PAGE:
Friday, June 09, 2006

Our Experiences at the Agape Community

A spirited 35-mile bicycle jaunt from Northampton (after visiting Mark's friends Mike, Gerry and their two kids Devin and Ryan) brought us back into the semi-remote forests of central Massachusetts. Fifteen miles of the gorgeous Norwottuck rail trail (never more than a 2% grade) popped us out onto quiet side roads where you could still hear the birds and bees flying and buzzing along side of you as you rode (though we were just fast enough to out-cycle the mosquitoes). About a dozen miles on a generally kind state highway of meandering hills brought us to the surprisingly pretty town of Ware, Massachusetts, tucked away in a tight valley filled with church steeples and surrounded by hills of green. Another 7 or 8 miles of quiet, paved, farming and ranching roads brought us to the Agape Community.

Val, Brayton & Joe (garden behind them)

We arrived just as it began to rain for nearly two days straight, to a warm welcome from Brayton and Joe. Suzanne, Brayton, their daughter Teresa (in the summers), and their current year-long intern, Joe, make up the live-in community at Agape. Ahhh, we both felt, what a relief to have to relate to just three people --- Suzanne was out of town during our visit! We briefly helped Joe, a 20-something from Florida, with some garden work (The unusually mild winter this past year in Massachusetts was still brutal for Joe who feels that anything below 70-degrees is a challenge)! Then we retired for the day, with a few minutes rest and then a 30-minute evening prayer/meditation.

Agape is a lay Catholic community, very much like the Catholic Worker, whose lifeway I'm used to and can appreciate, located on 32-acres in a very remote section of central Massachusetts, 25 miles from Amherst. We stayed in a bedroom in one beautiful six-bedroom house was constructed 28 years ago by Suzanne, Brayton and their community. Another, much more energy conscious straw-bale / passive solar home, was built about a decade ago. The land also includes a quarter-acre garden plot, a wonderful hermitage up in the woods, and hardwood trees and wild animals roaming through.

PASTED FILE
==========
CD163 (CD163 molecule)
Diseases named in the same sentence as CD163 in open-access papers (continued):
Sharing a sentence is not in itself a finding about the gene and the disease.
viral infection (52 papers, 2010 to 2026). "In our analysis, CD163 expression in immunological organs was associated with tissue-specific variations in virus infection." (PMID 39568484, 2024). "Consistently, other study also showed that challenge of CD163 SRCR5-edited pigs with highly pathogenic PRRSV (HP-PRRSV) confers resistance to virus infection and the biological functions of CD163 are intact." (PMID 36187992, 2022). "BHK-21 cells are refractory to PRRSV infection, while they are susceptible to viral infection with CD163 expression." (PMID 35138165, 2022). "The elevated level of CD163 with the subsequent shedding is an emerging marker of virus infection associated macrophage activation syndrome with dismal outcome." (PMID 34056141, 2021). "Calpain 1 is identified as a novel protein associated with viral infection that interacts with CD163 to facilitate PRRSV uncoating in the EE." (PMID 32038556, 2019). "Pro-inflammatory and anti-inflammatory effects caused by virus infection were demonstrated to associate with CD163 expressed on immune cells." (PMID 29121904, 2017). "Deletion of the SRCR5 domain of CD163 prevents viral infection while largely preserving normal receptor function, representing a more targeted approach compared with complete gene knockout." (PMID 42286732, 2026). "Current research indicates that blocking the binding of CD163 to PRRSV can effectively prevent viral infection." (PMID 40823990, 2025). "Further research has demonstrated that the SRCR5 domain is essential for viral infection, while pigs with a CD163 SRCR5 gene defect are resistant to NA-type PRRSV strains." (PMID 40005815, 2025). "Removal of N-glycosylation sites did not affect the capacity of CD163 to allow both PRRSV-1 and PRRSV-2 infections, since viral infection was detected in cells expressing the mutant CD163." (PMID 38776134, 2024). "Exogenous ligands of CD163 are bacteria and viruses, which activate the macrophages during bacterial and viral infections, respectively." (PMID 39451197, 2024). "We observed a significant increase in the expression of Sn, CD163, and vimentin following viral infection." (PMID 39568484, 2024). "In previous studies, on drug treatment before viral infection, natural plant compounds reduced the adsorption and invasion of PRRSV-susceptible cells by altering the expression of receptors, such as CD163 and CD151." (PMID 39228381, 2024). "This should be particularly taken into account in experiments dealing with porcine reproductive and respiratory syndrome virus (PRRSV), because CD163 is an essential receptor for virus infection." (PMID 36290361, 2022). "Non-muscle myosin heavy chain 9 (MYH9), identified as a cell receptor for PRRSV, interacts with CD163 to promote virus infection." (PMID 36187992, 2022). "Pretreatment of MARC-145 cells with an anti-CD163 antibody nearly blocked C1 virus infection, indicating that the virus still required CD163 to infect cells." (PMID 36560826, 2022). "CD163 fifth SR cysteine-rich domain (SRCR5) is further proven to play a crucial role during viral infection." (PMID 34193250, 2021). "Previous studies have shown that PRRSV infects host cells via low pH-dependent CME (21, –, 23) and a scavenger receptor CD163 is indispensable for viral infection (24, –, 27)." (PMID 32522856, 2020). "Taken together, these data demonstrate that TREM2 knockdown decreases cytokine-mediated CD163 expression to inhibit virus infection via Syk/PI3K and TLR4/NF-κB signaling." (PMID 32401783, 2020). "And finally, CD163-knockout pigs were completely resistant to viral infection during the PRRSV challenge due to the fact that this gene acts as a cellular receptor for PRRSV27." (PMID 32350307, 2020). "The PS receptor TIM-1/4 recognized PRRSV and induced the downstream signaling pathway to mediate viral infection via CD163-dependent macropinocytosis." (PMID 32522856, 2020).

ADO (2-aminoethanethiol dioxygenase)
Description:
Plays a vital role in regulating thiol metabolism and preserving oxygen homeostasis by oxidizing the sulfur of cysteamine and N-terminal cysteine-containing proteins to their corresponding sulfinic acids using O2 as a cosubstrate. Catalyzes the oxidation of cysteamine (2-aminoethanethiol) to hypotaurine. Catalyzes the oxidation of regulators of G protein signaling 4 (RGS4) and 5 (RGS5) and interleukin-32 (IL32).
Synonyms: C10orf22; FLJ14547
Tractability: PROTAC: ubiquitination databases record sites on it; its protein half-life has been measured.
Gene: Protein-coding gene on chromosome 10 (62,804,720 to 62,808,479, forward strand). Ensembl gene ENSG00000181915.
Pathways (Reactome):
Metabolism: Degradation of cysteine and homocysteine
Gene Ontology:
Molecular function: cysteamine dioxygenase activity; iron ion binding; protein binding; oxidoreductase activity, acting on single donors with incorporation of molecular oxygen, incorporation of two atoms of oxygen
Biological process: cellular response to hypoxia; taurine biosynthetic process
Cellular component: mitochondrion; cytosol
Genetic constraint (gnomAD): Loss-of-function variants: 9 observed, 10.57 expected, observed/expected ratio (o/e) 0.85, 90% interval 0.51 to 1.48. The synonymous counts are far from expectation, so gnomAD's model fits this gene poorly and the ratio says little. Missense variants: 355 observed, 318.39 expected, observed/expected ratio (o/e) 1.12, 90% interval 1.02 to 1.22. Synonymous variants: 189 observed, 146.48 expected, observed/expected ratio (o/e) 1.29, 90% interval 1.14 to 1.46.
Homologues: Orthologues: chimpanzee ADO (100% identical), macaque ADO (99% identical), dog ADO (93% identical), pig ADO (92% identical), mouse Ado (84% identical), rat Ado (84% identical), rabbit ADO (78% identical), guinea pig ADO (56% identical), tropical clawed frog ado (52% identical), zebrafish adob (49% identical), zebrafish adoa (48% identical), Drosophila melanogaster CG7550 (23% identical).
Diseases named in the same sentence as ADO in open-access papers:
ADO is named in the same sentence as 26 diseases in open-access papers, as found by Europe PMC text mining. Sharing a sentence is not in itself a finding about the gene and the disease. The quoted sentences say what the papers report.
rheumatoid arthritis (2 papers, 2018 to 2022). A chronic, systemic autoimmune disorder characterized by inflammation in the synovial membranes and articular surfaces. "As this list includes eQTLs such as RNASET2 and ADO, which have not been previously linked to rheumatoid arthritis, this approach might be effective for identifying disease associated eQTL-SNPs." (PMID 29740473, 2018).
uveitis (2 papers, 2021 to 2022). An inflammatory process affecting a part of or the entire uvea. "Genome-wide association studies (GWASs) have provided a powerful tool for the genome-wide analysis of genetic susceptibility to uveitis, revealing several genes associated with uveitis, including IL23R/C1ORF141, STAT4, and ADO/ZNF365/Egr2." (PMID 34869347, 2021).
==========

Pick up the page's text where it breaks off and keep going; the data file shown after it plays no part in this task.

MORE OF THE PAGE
Agape has all the elements we are looking for in community: shared spirituality, ecological sustainability and social justice activism. We were so deeply impressed as well with Brayton and Joe and Teresa as people (though we didn't get to visit with Teresa as much, her town-run-for-pie will ever be fondly remembered!). I think the thing which struck Val most was their extraordinary humility. Here we were, these two brash outsiders, coming into a life they've lived for years (or at least months), saying, “Have you tried this? What about that?” And our suggestions and ideas were listened to with such warmth and respect. The throughline of spirituality with the way in which visitors are treated, the way work is shared, the way vision is expressed and selves challenged, simply felt so right-on. Integrity is the word I keep coming back to. They struck us as people of just tremendous integrity.

Folks at Agape are involved with anti-war actions and witness. They hold regular retreats for college students to learn about the practical lessons of this matrix of community. Brayton and Suzanne teach local classes on their lifeway. And an excellent twice annual newsletter is sent out to supporters of Agape, providing thoughts on peak oil, U.S. foreign and domestic policy, other pressing matters of the day, through the lens of practical spiritual reflection.